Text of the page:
Jon Cleary has written that the three things he most despises are hypocrisy, bigotry, and jingoism; his sympathies and his antipathies are apparent in his fiction. The reader senses his moral outrage at the unjust treatment of homeless Jews, as portrayed in The Safe House (1975). Justin Bayard (1955) contains an angry denunciation of absentee landlords in the Australian outback. The Liberators (1971) is, in part, a sympathetic study of the plight of the Bolivian Indians, who have long been exploited by the economic, political, and ecclesiastical power structure; in this novel, a young American priest and a United Nations agronomist attempt to help the Indians gain their rights.
Rejecting the label of didactic writer, Cleary admits that he allows himself to express his opinions in his novels from time to time, when to do so will not retard the pace of the narrative. The Liberators, considered by many to be one of Cleary’s finest novels, succeeds in developing a serious theme without being preachy, while its sociological aspect melds naturally with the exciting and suspenseful plot.
Cleary set out to be a great writer, and he has written a number of serious novels. One of these, The Sundowners (1952), has become a minor classic and is by far Cleary’s best-known work. It sold more than one million copies and has become assigned reading in many high school and college courses. In 1960, it was successfully adapted as a film (for which Cleary himself wrote the screenplay), featuring Robert Mitchum, Deborah Kerr, and Peter Ustinov. The Sundowners recounts a year in the life of Paddy Carmody and his family. Paddy is an itinerant Australian ranch worker, appealing but irresponsible. It is, in part, an initiation novel—Paddy’s son, Sean, attains manhood in the Australian wilderness of the 1920’s. The novel is warmly nostalgic yet unsentimental in tone.
The Move to Popular Fiction
Despite the financial and critical success of The Sundowners, Cleary had decided by the age of thirty-five that he lacked the mental equipment to achieve greatness. He was aware, however, that he had a fine sense of narrative, an ability to convey atmosphere, and a gift for writing dialogue. He therefore made the conscious decision to give up his dream of writing the great novel and to use his gifts instead to produce the very best popular novels of which he was capable. For several decades, he has been eminently successful in that effort. As a matter of fact, Cleary’s talent is so impressive that on occasion critics, in the course of praising his work, have expressed the wish that he would set for himself loftier literary goals. They consider him capable of attaining them. Cleary attempted a large-scale social novel in the manner of John P. Marquand, whom he admires. He worked for more than a year on a long novel dealing with political life in Sydney between 1930 and 1955, but his publisher rejected the manuscript.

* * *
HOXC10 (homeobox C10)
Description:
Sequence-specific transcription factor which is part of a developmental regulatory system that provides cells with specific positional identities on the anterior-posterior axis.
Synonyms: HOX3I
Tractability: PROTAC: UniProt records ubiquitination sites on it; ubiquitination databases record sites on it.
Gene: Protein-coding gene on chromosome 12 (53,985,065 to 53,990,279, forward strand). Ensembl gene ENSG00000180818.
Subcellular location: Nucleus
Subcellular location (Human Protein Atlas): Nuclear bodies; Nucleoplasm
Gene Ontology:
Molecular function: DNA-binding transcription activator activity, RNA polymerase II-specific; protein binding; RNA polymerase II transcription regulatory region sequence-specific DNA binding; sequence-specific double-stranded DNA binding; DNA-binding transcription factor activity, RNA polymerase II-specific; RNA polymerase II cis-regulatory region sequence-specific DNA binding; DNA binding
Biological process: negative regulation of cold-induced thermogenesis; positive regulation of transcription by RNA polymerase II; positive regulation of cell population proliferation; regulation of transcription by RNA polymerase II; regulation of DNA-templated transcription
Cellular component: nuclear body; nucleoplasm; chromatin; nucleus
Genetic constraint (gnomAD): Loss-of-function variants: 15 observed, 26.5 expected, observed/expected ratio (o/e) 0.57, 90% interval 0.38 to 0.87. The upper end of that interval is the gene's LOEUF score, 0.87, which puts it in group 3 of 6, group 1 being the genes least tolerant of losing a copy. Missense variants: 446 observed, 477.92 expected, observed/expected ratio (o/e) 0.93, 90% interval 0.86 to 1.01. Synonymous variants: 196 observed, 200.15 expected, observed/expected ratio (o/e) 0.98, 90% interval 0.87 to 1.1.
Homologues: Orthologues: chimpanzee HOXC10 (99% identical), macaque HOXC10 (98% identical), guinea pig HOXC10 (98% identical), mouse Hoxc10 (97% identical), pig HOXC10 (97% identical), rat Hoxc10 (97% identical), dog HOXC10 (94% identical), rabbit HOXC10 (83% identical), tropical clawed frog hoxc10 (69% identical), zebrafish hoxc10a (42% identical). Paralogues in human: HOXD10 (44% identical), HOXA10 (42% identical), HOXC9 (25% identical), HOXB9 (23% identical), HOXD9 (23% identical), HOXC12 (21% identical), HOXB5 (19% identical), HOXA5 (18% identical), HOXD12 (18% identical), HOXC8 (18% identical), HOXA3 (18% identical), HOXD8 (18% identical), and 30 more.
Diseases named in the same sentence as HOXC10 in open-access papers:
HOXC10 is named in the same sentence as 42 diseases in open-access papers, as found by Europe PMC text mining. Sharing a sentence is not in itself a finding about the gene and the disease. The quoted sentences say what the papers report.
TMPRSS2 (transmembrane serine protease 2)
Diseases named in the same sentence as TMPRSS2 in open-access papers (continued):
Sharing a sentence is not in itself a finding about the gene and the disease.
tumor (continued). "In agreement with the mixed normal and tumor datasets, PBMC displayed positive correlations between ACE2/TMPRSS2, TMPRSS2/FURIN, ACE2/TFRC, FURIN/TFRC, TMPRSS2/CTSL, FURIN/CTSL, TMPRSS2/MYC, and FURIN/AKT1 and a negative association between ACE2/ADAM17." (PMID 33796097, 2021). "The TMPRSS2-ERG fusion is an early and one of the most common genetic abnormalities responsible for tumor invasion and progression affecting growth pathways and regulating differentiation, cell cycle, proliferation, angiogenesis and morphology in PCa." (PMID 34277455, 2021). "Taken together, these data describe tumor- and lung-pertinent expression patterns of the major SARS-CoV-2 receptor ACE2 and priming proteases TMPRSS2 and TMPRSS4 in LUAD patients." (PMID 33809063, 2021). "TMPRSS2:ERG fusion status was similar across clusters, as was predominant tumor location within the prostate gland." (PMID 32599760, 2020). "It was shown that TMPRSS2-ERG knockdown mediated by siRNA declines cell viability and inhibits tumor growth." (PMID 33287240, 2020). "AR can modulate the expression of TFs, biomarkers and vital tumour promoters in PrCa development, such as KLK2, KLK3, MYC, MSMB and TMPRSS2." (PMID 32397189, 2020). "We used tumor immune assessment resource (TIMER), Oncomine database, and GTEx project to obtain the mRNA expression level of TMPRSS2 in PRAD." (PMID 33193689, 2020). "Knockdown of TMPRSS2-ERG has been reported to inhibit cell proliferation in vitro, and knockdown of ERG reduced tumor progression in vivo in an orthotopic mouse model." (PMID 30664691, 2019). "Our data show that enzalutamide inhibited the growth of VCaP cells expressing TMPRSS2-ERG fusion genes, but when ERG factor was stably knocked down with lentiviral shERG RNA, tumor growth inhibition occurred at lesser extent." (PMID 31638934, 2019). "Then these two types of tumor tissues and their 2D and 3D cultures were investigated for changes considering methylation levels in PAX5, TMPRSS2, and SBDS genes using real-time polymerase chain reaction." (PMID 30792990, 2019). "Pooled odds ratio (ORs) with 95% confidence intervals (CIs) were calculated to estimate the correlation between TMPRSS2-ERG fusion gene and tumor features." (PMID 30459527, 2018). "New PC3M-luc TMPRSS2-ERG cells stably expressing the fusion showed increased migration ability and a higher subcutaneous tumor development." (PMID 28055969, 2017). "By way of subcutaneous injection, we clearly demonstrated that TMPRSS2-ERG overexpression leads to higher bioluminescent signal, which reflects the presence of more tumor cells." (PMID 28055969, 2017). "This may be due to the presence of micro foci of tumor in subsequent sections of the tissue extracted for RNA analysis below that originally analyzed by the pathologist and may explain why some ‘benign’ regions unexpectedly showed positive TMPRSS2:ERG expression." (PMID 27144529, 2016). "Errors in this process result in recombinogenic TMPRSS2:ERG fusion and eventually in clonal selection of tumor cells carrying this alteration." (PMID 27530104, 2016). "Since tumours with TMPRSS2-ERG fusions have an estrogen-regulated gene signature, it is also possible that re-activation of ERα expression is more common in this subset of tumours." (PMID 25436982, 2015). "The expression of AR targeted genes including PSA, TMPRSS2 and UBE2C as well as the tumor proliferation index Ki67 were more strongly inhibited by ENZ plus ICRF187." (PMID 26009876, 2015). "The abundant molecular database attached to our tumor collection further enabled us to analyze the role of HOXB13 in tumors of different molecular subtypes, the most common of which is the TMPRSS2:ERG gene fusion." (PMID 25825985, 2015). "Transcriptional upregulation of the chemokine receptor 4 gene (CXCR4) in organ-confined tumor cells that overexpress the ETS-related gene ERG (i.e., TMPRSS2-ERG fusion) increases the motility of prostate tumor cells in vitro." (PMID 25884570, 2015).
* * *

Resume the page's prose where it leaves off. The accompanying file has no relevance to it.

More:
Cleary’s crime fiction is so varied that it is not easy to classify. Many of his novels hug the generic line between the thriller and the adventure story. Even The Sundowners, which is not considered an adventure story, contains quite a bit of adventure. Although Cleary denies that his novels contain messages, they usually have serious and well-developed themes. He enjoys exploring character as it is revealed through conflict in remote and often-forbidding regions of the globe. In The Pulse of Danger (1966), he recounts a thrilling chase over the Himalayas. The Liberators is set in an isolated Bolivian village, high in the Andes. Cleary’s experience as a mountain climber helped him make this story credible.
A thumbnail summary of several other novels will attest the variety of Cleary’s subject matter. In Back of Sunset (1959), a young Australian doctor gives up his lucrative practice in Sydney and joins a flying service that delivers medical care to isolated regions. The Green Helmet (1957) is a...
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